Two of these were outstanding, winning well-deserved gold medals. Above is the Graduate Gardeners' Garden For Life, which also won Best in Show. The A-frame building has solar panels and is designed to maximise the harvesting of rainwater. A greenhouse and bin store are built into the eaves, and the deck is made of eucalyptus, which is a sustainable hardwood.
Below is Hannah Genders' Bicycle Garden, in which everything was sourced from within cycling distance of the designer's home. What impressed me most about this garden was the fact that although most of the materials were recycled, the end result is very smart rather than fraying round the edges. It was a good, straightforward concept that really grabbed the public imagination, and it was brilliantly executed.

Here's Patient Gardener in the lecture theatre (below), trying to pretend she hasn't bought any plants. ("What, these old things? I've had them for ages.") Some more bloggers arrived to say hello - Trillium and Arabella Sock - much to the amazement of Becky Rochester from Timber Press. She was there looking after a couple of her writers, Neil Lucas and Noel Kingsbury, who were talking to James Alexander-Sinclair about their books.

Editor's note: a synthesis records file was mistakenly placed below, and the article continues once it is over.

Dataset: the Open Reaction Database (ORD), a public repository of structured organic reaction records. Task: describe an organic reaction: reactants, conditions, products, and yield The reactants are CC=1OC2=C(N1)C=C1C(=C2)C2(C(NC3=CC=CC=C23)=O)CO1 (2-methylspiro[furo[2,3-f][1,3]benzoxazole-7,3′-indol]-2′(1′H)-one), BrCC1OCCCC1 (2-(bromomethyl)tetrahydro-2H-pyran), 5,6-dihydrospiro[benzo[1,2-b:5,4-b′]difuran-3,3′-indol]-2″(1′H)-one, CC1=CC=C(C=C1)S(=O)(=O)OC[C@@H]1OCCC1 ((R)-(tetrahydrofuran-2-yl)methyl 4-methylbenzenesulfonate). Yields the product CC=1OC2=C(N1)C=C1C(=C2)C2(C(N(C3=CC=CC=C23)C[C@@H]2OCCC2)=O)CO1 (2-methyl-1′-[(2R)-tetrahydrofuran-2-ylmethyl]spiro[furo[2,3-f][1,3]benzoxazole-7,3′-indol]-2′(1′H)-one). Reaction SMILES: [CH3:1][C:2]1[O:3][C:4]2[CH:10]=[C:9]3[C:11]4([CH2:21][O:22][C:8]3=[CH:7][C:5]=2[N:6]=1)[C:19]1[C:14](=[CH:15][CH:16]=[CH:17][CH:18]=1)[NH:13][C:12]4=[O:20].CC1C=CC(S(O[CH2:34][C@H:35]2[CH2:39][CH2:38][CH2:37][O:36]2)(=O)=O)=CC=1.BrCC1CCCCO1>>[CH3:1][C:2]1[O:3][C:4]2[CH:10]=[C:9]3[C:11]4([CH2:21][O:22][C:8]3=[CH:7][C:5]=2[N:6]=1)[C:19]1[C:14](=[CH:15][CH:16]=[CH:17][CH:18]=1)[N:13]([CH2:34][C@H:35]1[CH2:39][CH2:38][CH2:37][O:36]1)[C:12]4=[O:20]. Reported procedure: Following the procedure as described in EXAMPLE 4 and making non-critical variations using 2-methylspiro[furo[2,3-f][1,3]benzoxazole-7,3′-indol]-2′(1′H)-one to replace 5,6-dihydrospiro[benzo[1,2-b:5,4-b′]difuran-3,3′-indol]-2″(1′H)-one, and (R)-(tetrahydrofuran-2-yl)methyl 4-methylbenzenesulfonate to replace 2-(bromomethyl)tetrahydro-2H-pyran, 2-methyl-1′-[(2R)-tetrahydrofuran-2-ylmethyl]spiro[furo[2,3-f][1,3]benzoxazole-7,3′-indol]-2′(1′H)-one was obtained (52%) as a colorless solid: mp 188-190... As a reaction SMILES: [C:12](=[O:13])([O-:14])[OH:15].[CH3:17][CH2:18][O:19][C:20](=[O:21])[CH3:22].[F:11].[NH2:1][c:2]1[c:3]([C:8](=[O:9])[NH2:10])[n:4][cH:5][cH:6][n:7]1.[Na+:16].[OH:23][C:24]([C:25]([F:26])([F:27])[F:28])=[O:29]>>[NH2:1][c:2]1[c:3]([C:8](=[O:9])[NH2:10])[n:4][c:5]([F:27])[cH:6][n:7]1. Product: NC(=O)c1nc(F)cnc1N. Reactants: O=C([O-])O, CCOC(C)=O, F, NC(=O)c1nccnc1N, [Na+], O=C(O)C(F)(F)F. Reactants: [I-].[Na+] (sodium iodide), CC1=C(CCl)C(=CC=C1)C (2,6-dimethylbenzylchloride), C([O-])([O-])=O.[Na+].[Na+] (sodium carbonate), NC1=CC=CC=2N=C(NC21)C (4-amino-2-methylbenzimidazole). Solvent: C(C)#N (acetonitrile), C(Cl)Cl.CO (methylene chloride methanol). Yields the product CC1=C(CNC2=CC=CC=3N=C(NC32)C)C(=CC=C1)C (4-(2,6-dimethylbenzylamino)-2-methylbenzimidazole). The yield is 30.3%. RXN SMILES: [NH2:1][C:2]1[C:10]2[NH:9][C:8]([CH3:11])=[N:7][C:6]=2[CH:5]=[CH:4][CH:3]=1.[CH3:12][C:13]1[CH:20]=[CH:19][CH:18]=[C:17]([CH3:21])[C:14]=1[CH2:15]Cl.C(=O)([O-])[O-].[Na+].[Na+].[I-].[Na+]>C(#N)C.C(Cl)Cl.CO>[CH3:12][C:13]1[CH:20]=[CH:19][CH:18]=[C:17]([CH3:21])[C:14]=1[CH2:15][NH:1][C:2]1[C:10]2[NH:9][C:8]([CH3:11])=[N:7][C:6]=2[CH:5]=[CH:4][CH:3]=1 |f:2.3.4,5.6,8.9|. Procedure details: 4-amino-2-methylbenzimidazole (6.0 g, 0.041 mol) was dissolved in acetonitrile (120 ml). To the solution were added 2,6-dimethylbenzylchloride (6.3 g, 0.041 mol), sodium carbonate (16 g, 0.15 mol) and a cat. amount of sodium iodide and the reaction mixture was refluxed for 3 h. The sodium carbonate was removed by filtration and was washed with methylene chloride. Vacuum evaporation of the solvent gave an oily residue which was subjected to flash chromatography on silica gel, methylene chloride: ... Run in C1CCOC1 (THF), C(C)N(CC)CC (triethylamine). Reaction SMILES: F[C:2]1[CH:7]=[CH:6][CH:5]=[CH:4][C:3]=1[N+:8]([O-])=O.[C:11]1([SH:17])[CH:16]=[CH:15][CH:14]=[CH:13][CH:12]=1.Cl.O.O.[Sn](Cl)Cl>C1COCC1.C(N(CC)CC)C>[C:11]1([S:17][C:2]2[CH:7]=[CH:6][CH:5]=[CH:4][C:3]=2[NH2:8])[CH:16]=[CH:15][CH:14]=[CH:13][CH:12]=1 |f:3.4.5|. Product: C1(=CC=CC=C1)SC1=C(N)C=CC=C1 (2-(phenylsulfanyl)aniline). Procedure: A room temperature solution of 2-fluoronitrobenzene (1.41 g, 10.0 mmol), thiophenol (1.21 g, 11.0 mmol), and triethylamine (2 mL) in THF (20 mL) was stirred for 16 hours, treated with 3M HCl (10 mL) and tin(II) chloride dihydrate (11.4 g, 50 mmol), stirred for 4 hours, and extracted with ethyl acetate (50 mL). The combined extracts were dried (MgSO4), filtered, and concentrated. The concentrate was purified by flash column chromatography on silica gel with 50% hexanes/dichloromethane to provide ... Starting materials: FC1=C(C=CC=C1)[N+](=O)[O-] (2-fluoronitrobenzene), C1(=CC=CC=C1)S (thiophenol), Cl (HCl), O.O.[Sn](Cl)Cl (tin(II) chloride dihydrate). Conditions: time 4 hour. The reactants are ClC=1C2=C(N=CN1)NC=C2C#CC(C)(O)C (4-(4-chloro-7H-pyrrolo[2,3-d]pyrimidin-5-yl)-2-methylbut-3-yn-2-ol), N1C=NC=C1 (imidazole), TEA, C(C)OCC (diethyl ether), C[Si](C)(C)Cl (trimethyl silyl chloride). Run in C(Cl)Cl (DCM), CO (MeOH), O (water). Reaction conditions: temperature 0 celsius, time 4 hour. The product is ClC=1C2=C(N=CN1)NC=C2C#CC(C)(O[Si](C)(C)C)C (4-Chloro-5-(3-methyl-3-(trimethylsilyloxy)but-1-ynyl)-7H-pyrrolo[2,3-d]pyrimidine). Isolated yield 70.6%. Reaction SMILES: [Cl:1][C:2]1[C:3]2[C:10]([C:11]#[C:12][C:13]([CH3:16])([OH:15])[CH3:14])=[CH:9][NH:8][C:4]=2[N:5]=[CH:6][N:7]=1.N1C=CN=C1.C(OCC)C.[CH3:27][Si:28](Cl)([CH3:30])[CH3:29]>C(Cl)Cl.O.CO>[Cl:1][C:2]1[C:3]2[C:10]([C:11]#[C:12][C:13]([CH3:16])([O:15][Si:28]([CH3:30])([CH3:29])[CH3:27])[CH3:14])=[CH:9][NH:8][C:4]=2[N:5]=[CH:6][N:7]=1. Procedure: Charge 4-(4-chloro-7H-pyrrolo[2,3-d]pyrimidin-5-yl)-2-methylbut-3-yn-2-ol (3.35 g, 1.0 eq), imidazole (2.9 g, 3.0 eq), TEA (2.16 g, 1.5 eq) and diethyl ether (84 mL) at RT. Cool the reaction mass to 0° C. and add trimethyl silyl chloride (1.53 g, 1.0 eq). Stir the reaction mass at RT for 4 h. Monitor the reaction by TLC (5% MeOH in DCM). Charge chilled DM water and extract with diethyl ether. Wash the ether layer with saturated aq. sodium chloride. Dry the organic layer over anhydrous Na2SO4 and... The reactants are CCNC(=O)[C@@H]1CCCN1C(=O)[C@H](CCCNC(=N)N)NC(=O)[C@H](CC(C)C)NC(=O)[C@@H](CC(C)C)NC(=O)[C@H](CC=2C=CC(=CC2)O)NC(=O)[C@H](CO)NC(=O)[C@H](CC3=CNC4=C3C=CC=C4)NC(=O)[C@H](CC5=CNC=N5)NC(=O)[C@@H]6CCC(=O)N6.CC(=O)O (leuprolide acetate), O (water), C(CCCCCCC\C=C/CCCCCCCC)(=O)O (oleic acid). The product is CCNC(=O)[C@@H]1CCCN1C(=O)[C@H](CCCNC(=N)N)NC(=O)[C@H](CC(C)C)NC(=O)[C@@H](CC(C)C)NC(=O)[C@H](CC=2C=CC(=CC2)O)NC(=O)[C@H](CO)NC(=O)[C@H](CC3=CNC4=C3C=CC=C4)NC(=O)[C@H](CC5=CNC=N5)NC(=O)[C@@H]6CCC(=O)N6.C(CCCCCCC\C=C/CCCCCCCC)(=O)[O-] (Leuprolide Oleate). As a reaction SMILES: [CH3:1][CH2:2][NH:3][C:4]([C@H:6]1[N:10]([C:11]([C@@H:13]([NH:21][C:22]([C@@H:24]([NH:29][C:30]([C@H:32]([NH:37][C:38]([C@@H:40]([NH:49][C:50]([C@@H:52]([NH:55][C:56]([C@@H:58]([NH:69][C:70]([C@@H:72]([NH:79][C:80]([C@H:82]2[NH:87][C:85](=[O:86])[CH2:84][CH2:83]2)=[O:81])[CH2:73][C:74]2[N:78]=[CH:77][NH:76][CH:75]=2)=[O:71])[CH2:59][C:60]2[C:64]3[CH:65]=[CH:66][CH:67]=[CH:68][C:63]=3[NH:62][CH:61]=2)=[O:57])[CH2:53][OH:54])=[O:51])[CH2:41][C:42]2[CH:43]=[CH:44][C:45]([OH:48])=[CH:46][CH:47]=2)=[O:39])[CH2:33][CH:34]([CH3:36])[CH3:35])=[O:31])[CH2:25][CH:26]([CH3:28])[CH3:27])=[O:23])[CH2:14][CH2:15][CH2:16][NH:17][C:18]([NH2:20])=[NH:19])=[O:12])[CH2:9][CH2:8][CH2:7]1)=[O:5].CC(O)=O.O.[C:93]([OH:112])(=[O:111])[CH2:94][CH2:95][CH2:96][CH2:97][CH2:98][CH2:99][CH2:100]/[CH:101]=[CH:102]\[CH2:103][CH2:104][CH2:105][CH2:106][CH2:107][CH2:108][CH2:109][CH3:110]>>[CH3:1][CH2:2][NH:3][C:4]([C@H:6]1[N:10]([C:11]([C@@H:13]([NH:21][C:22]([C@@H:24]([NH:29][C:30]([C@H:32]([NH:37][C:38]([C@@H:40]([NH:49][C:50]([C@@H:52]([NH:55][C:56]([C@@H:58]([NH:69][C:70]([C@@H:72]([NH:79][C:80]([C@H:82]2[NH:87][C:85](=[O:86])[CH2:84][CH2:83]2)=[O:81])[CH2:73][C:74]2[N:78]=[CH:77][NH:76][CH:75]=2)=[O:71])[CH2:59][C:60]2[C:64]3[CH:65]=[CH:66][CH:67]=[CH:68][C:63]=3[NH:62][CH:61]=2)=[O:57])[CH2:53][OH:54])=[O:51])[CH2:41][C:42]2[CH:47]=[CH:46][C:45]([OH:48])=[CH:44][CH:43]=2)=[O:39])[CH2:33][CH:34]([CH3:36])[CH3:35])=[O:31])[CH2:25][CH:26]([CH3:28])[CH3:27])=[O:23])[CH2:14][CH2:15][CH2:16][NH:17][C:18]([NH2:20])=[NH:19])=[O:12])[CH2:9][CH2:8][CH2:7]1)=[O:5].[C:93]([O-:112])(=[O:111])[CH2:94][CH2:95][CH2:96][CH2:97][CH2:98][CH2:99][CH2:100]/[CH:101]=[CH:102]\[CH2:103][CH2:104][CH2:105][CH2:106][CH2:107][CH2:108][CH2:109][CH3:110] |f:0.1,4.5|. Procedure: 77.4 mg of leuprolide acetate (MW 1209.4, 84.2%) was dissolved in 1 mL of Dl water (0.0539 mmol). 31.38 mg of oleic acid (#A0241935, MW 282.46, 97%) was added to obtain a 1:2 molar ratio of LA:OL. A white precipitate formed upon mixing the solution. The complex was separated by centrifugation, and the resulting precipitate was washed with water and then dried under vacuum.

Yet more plant buying, followed by quite a lot of plant-purchase-picking-up. Finally left the show at 5.45pm, with only just enough time to scamper home and change for dinner. We met up with the others at the Malvern Hills Hotel and had a great evening followed by the usual furtive-looking car park rendezvous where various plant swaps were made.

Back to the show, so VP could file her Guardian blog post from the press tent, then it was off to meet PG who had very kindly agreed to drive us to Bryan's Ground (see earlier post). We were all shattered when we got back, so PG decided to have an early night, while VP and I went off to join the Socks and Lazy Trollop and her husband for a drink.